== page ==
Mohammad-Hossein Shahriar

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Shahriar
Shahriyar.jpg
Shahriar in his old years
Born 1906
Tabriz, Iran
Died September 18, 1988(1988-09-18) (aged 82)
Tehran, Iran
(Buried in Maqbaratoshoara)
Occupation Iranian Poet
Religion Shia Islam
Spouse(s) Azizeh Amid Khaleghi (1947–1953)
Children Shahrzad
Hadi
Marya

Seyyed Mohammad Hossein Behjat-Tabrizi (Azerbaijani: Seyid Məhəmmədhüseyn Behcət Təbrizi, Persian: سید محمدحسین بهجت تبریزی‎) (1906-September 18, 1988), mainly known by his pen name, Shahriar(Listeni/ʃæhrɪɒr/) (or Shahryar / Shahriyar شهریار), was a legendary Iranian poet of Azeri origin, wrote in Azerbaijani and Persian languages.

Biography[edit]

Born in Tabriz, Shahriar came to Tehran in 1921 and continued his studies in the Dar-ol-Fonoun high school and started studying pathology after graduation from Dar-ol-Fonoun in 1924. But he fell in love and he forced by the Shah's regime to leave studying and go away by fearing him to kill and he had to migrate to Neyshabour left his studies about a six month before receiving his M.D. degree, and went to Khorasan. He returned to Tehran in 1935 and started working in the Agricultural Bank of Iran.

Shahriar was the first Iranian to write significant poetry in Turkish. He published his first book of poems in 1929. His poems are mainly influenced by Hafez and Khasta gasem, an old Turkish poet. His most famous poem Heydar-Babaya Salam, in Turkish, is considered to be among the best modern poems in the language and has been turned into a few plays.

His most famous Turkish work Heydar Babaya Salam, published in 1954, won the immense affection of both Turkic and Iranian speakers. Heydar Babaya Salam has been translated into more than 30 languages all over the world, especially in Turkic speaking countries.

His day of death is named the "national day of poem" in Iran. A television series about his life, directed by Kamal Tabrizi, aired on IRIB channel 2.

Mohammad Hossein Shahriar, was one of the first Iranian Azeris to write a significant collection of poetry in the Turkish language. Born in 1906 in a village near Tabriz, he received his elementary education, including the Divan of Hafez, under his father's supervision. Shahriar’s first formal education was at the Motahari (former Mansoor High School) Secondary School in Tabriz. He subsequently studied at the Darolfonun (former higher education school) in Tehran. Although he studied medicine in college, he dropped out just before getting his diploma and went to Khorasan, where he found a job as a notary public and bank clerk. Initially he published his poems under his given name, Behjat, but later chose the name Shahriar.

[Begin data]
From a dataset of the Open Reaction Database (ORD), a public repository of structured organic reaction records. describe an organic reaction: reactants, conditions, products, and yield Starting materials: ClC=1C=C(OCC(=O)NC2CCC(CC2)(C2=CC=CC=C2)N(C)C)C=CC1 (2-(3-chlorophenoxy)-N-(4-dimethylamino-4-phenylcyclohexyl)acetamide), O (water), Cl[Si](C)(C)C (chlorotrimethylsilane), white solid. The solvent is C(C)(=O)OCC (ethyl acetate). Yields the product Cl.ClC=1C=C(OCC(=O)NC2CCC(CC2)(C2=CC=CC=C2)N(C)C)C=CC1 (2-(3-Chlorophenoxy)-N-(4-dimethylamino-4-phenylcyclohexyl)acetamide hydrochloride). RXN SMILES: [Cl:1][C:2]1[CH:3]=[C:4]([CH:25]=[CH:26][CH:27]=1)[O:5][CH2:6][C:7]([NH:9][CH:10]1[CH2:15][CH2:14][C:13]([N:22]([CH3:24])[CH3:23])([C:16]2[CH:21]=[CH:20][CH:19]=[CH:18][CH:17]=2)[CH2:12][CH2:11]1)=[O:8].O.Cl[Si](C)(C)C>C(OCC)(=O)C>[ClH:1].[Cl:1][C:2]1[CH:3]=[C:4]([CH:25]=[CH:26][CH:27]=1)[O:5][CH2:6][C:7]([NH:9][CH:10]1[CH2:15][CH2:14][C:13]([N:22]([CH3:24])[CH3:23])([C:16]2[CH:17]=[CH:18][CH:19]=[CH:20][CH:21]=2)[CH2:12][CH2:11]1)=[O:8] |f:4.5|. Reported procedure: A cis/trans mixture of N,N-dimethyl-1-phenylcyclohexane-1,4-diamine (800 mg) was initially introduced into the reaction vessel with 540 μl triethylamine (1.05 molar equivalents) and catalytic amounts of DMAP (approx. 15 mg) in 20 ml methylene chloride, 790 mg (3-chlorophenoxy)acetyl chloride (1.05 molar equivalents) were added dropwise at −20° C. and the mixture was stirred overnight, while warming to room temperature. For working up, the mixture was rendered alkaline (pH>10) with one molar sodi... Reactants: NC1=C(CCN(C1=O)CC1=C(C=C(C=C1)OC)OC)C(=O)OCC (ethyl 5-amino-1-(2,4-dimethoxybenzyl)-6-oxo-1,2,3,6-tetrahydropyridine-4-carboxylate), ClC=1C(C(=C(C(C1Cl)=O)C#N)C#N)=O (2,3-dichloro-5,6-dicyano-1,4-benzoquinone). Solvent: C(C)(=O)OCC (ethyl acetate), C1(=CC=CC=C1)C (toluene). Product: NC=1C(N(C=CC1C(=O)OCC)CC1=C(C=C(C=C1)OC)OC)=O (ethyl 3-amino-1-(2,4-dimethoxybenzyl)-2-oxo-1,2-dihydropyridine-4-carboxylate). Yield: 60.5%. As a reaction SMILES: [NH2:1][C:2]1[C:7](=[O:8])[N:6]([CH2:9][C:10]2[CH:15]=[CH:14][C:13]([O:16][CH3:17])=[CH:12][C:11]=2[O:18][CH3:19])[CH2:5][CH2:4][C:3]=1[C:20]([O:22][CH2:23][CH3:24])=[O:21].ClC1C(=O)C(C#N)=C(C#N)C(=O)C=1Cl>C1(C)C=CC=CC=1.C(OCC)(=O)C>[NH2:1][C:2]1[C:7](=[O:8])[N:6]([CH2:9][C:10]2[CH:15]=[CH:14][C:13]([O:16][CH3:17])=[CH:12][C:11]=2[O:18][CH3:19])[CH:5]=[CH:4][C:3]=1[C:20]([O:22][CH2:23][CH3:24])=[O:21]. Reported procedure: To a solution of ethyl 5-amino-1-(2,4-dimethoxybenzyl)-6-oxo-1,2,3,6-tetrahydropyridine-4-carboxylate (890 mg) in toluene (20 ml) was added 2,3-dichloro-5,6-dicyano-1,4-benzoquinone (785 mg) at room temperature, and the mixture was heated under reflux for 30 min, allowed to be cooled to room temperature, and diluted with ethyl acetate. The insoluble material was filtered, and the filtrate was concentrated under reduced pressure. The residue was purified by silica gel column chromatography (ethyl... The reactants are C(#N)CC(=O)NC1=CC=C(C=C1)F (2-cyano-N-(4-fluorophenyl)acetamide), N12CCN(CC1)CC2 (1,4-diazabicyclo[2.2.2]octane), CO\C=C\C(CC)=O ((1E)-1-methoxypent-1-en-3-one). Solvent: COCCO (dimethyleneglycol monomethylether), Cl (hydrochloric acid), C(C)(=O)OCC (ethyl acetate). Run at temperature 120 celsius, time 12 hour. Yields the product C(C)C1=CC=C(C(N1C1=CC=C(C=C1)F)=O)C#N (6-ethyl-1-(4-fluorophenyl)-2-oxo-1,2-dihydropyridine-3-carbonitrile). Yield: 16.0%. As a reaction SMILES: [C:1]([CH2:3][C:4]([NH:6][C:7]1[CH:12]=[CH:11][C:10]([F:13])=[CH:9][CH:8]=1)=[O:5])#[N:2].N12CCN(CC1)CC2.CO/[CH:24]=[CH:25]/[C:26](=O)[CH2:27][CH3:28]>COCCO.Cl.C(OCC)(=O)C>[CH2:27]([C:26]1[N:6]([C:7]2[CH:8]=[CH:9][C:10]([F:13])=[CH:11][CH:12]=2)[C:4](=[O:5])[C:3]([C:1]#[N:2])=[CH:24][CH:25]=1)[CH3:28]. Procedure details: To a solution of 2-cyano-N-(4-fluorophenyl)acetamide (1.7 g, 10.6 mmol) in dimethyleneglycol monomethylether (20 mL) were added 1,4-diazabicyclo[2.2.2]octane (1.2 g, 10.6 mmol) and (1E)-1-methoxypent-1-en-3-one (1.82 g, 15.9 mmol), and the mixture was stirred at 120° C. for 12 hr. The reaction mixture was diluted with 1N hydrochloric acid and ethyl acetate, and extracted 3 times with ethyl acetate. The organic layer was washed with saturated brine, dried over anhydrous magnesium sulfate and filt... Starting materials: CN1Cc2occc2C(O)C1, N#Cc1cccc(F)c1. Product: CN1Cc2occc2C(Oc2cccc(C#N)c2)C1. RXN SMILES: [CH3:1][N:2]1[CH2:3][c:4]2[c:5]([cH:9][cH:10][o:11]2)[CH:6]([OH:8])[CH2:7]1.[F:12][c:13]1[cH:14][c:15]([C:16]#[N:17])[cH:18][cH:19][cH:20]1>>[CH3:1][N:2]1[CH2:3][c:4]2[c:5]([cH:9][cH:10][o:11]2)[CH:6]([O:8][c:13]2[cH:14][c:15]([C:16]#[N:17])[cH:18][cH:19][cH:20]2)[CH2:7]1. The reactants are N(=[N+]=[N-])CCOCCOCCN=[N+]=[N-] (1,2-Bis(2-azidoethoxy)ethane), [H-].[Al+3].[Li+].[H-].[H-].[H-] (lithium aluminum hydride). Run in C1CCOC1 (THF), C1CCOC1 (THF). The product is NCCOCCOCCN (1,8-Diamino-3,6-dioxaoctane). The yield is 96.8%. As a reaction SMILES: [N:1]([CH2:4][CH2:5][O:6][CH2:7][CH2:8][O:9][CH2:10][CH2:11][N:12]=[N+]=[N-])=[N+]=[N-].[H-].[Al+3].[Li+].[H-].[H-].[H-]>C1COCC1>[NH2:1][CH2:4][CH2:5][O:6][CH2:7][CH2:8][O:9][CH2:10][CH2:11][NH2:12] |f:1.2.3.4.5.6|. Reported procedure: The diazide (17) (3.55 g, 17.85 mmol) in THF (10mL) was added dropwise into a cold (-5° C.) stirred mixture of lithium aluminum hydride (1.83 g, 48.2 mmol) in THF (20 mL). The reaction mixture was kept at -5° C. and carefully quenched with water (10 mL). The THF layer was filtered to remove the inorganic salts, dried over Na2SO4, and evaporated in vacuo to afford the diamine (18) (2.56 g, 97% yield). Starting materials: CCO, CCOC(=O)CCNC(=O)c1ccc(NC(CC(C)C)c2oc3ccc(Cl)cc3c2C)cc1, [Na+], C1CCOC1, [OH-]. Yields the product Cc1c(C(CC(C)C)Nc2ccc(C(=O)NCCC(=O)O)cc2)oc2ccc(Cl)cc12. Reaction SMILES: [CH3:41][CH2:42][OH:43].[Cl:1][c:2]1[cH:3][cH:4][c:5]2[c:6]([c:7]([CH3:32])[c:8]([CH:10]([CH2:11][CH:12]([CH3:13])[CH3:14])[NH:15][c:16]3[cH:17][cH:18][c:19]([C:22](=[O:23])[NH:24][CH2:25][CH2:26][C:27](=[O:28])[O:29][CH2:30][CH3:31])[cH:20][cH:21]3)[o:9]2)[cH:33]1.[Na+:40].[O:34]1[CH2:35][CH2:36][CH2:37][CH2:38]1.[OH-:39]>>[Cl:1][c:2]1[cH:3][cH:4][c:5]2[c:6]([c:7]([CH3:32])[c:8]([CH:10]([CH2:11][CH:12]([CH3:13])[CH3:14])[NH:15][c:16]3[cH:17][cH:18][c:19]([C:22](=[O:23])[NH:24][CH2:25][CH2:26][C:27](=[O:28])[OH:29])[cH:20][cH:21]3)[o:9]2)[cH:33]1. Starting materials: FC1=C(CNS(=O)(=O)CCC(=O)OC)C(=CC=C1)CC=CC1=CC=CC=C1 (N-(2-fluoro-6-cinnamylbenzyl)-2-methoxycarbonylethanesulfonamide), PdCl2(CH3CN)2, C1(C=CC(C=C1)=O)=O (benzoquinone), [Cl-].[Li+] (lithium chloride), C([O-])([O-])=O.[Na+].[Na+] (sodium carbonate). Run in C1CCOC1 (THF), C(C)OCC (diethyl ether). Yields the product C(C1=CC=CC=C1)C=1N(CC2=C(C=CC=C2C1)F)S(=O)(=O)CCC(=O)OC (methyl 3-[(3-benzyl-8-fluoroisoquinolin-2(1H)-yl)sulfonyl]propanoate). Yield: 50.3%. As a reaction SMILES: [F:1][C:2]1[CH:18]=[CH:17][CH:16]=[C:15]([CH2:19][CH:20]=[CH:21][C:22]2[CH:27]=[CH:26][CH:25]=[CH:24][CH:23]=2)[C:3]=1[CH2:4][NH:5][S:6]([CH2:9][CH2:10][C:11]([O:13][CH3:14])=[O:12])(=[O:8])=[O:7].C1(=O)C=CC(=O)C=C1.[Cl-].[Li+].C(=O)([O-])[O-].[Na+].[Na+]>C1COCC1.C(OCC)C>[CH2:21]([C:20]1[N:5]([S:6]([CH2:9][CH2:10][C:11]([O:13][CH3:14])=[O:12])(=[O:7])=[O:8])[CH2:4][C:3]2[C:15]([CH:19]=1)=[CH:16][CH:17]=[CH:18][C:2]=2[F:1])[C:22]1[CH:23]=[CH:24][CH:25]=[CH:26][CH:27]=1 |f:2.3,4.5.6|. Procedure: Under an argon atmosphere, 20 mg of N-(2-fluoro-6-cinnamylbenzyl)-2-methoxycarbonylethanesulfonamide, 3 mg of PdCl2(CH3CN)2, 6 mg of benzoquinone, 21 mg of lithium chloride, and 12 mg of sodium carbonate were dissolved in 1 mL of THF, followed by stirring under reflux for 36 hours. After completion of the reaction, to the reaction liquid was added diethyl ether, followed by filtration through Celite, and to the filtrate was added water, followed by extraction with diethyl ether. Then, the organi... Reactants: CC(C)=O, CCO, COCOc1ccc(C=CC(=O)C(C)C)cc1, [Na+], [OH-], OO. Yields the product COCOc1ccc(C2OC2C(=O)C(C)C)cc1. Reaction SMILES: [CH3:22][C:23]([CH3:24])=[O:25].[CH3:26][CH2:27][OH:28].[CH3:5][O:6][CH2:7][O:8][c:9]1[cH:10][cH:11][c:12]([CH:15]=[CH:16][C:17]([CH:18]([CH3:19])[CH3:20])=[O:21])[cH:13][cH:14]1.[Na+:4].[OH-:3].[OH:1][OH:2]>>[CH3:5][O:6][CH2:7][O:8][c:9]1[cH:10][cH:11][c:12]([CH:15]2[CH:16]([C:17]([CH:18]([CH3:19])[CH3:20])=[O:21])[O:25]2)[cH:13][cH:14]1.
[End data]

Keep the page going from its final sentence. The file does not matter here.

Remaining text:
This passionate poet began by composing tragic poetry. Many of his bittersweet memories are reflected in his books Hazyan-e Del, Heydar Baba, and Mumiyai. Heydar Baba, composed in Azerbaijani and later translated into Persian, was for a long time on the top ten best-seller list in Tehran. Heydar Baba is the name of a mountain where the poet spent his childhood. He also wrote a book of epic poems, Takht-e Jamshid.

He was interested in humanistic issues and in his poem "A letter to Einstein" he criticized the result of his scientific work that was abused as nuclear weapon.

Shahriar’s verse takes diverse forms, including lyrics, quatrains, couplets, odes, and elegies. One of his love poems, Hala Chera, was set to music by Rouhollah Khaleghi. The composition for orchestra and solo voice became one of his most well-known works. One of the major reasons for the success of Shahriar’s work is the sincerity of his words. Since he uses slang and colloquial language in the context of poetry, his poems are understandable and effective for a broad segment of the public.

Shahriar was a talented calligrapher, played the setar very well, and had a keen interest in music. He was a very close friend of the Persian musician and highly respected teacher Abdulhossein Saba. He died on 18 September 1988 in one of the Tehran's hospitals and his body was transferred to Tabriz and was buried in Maqbaratoshoara (House of Poets).

Shahriar tomb

External links[edit]